Photo by Michael Ahearn

Photo by Michael Ahearn. Pictured (from left): Wanda Mohr, Annie Steinberg, Barbara Woodhouse and Richard Gelles.

For Dr. Richard Gelles, the turning point came in late 1990 when he was working on the fatality review of a 15-month-old toddler whom he came to call David. The case was ghastly enough on its own -- a heart-ripping litany of bruises, chipped bones and the final act of suffocation by the boy's mother -- but what prompted Gelles to write The By Samuel HughesBook of David about it was the fact that the death was so avoidable. The parents' proclivity for violence was well known to child-welfare authorities; yet even though his older sister had been so badly beaten that she had been placed in foster care before David was born, and though an anonymous caller had told the agency that David was "failing," he was allowed to remain with his parents until the awful, preventable end.
   Gelles, the Joanne T. and Raymond B. Welsh Chair of Child Welfare and Family Violence at Penn, was then a professor of social work at the University of Rhode Island. For years he had, in an academic way, preached the gospel of what he now calls the Oppression School: that parents who abuse their children should be treated as victims of oppression rather than as offenders; that it was invariably better to spend the money on rehabilitating them than on getting the child out of their house -- that the whole problem of child abuse was a matter of social factors that could be cured by caring interventions.
   But even before the death of David, Gelles was finding himself increasingly unable to get his own data to conform to that theory. And as he listened to one of David's case workers -- a former student -- try to explain why she had handled the case as she did, he realized that she had merely done what everyone in the field, including himself, had taught her to do. That was when it hit him.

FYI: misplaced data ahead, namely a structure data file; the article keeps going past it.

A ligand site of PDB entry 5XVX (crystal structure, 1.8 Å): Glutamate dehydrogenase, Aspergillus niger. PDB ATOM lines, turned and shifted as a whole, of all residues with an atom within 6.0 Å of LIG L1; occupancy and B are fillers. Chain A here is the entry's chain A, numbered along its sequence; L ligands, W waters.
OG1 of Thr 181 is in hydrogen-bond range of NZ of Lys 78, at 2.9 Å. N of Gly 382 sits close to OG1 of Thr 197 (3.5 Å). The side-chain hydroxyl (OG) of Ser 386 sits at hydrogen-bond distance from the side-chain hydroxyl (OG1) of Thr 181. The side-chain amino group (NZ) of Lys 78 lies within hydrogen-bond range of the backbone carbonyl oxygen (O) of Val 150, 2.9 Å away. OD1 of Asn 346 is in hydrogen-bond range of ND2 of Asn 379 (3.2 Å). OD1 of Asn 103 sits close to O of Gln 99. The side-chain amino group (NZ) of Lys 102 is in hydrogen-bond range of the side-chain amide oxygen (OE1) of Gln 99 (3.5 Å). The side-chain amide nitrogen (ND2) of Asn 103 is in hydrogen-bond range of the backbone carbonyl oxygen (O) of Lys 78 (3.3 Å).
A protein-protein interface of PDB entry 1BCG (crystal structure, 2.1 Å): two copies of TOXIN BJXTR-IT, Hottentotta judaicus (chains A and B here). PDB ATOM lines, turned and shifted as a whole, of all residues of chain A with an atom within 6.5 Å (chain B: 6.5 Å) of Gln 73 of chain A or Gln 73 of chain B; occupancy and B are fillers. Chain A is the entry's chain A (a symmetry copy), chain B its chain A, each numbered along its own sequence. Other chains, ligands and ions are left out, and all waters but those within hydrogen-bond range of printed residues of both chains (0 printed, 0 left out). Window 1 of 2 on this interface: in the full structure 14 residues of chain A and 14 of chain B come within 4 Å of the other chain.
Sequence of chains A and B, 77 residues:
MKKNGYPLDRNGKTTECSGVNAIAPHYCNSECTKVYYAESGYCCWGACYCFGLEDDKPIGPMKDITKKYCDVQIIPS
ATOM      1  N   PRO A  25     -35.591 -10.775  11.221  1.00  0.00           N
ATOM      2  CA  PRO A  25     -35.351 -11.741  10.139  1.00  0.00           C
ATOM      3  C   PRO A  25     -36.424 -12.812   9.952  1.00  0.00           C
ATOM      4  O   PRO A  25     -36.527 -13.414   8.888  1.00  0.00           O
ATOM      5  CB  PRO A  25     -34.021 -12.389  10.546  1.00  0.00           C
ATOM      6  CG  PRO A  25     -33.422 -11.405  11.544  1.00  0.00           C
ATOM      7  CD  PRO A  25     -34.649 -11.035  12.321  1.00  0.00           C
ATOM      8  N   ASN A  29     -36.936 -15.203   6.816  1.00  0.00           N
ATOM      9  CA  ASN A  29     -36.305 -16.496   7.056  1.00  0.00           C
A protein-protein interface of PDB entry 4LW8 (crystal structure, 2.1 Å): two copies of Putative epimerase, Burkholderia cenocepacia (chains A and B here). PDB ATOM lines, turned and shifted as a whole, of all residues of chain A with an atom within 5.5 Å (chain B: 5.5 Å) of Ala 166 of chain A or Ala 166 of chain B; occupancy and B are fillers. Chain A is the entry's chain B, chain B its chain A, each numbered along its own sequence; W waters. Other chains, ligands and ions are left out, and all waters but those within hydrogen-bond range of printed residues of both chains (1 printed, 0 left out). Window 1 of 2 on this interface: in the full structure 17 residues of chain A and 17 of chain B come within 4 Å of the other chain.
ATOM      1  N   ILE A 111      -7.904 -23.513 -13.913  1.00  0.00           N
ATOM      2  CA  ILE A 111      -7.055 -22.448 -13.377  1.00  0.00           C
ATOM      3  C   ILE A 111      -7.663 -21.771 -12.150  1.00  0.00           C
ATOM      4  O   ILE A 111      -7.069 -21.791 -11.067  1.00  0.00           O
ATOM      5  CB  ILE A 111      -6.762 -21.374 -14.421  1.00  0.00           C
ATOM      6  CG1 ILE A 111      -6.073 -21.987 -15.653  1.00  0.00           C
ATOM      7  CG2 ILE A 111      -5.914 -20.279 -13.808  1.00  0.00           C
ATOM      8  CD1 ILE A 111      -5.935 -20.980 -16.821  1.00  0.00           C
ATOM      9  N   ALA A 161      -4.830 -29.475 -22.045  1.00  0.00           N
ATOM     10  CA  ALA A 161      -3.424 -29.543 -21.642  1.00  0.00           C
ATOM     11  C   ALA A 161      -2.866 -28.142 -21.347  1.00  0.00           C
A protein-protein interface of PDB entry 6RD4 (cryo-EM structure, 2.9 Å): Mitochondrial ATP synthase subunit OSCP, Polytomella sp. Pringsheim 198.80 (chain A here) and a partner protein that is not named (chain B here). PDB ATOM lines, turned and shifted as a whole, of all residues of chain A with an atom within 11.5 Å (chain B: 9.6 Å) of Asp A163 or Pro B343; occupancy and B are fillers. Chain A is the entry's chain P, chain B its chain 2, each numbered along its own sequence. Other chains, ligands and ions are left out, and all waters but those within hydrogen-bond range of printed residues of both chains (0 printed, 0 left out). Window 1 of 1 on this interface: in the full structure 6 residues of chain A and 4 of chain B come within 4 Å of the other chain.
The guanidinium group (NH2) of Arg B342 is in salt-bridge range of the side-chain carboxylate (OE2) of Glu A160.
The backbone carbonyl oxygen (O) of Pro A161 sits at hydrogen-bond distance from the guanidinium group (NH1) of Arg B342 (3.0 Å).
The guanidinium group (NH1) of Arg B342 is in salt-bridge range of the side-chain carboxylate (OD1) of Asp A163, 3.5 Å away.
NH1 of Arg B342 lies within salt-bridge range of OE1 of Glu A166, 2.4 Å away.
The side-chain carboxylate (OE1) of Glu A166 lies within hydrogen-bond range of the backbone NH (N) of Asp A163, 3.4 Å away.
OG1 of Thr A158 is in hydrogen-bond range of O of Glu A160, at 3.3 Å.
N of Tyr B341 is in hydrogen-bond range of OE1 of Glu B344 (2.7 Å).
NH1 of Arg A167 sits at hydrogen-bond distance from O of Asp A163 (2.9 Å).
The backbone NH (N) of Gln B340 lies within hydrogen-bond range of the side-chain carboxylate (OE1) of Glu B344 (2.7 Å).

"I just sort of gasped and said, 'Gee, I can't criticize her for what she's doing -- I taught her to do it,'" he says now, sitting in his windowless office in the Caster Building, home of the School of Social Work. "'It's a perversion of my own work that's ended up with this little boy dead.' And all of us who mouthed the mantra, 'You just need more resources, you just need more workers, you just need more money,' were responsible for him being suffocated."
 It was a "terrible feeling," he says convincingly. "It's the old Pogo thing: 'We have met the enemy and he is us.'"
Not every case involving the child-welfare system is as brutally dramatic as David's. And not every member of the Children's Group -- a high-powered group of children's advocates at Penn -- would paint the issue in quite such stark tones as Gelles. But they all agree passionately about the need to overhaul a system that is falling down on the job.
"The very agencies that are charged with protecting these most innocent and vulnerable members of our society are subjecting them to experiences that kill and maim some and leave many with a lifetime of problems," notes the proposal for a Penn-based Center for Child Protection, which would draw on the multi-disciplinary expertise of the Children's Group. "There is an emerging consensus that a new model of child protection and the management of abuse and neglect cases is needed."
   Eight years ago, the National Commission on Children reported: "If the nation had deliberately designed a system that would frustrate the professionals who staff it, anger the public who finance it, and abandon the children who depend on it, it could not have done a better job than the present child-welfare system ... Marginal changes will not turn this system around." Yet despite the commission's call for "comprehensive reform based on fundamental restructuring of our efforts to help troubled children and protect vulnerable children," Gelles and many of his colleagues believe that most of the changes thus far have been cosmetic. And so children continue to languish in foster-care limbo, live with abusive parents -- and die.
"What I'm saying now is, 'Let's quit kidding ourselves that rounding up the usual suspects in an attempt to solve the problem of the child-welfare system is really going to work,'" says Gelles. "Any journalist worth their paycheck knows what happens: Child dies, hearings are held, calls for more case-workers, for more funding -- and for the head of the agency to be replaced. It's not unlike the George Steinbrenner approach to the New York Yankees -- when in doubt, spend more money, get more players, fire the manager. Guess what? That doesn't work in child welfare.
   "Nothing short of a rebuilding of the child-welfare system is going to be satisfactory," he concludes, his brown eyes focusing on his interviewer with laser-like intensity. Behind him, the screen-saver on his computer flashes a disorienting maze of ever-shifting brick walls.

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